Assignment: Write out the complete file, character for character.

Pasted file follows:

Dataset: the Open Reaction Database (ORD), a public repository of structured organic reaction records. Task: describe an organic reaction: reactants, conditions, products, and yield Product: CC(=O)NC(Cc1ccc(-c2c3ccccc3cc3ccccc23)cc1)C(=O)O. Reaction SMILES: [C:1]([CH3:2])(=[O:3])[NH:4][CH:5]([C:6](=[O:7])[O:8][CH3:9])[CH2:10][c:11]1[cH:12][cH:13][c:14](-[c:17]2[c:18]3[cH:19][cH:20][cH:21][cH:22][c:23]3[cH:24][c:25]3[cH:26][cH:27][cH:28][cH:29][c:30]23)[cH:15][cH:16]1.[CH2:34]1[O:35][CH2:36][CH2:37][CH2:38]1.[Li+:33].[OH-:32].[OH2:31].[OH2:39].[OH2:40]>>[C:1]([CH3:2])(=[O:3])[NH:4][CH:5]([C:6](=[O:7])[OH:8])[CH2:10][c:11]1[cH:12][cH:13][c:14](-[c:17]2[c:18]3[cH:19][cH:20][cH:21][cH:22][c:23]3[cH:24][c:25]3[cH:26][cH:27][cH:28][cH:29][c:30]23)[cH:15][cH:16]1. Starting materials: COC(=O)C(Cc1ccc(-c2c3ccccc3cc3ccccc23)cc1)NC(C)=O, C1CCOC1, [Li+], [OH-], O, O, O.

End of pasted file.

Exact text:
Dataset: the Open Reaction Database (ORD), a public repository of structured organic reaction records. Task: describe an organic reaction: reactants, conditions, products, and yield Product: CC(=O)NC(Cc1ccc(-c2c3ccccc3cc3ccccc23)cc1)C(=O)O. Reaction SMILES: [C:1]([CH3:2])(=[O:3])[NH:4][CH:5]([C:6](=[O:7])[O:8][CH3:9])[CH2:10][c:11]1[cH:12][cH:13][c:14](-[c:17]2[c:18]3[cH:19][cH:20][cH:21][cH:22][c:23]3[cH:24][c:25]3[cH:26][cH:27][cH:28][cH:29][c:30]23)[cH:15][cH:16]1.[CH2:34]1[O:35][CH2:36][CH2:37][CH2:38]1.[Li+:33].[OH-:32].[OH2:31].[OH2:39].[OH2:40]>>[C:1]([CH3:2])(=[O:3])[NH:4][CH:5]([C:6](=[O:7])[OH:8])[CH2:10][c:11]1[cH:12][cH:13][c:14](-[c:17]2[c:18]3[cH:19][cH:20][cH:21][cH:22][c:23]3[cH:24][c:25]3[cH:26][cH:27][cH:28][cH:29][c:30]23)[cH:15][cH:16]1. Starting materials: COC(=O)C(Cc1ccc(-c2c3ccccc3cc3ccccc23)cc1)NC(C)=O, C1CCOC1, [Li+], [OH-], O, O, O.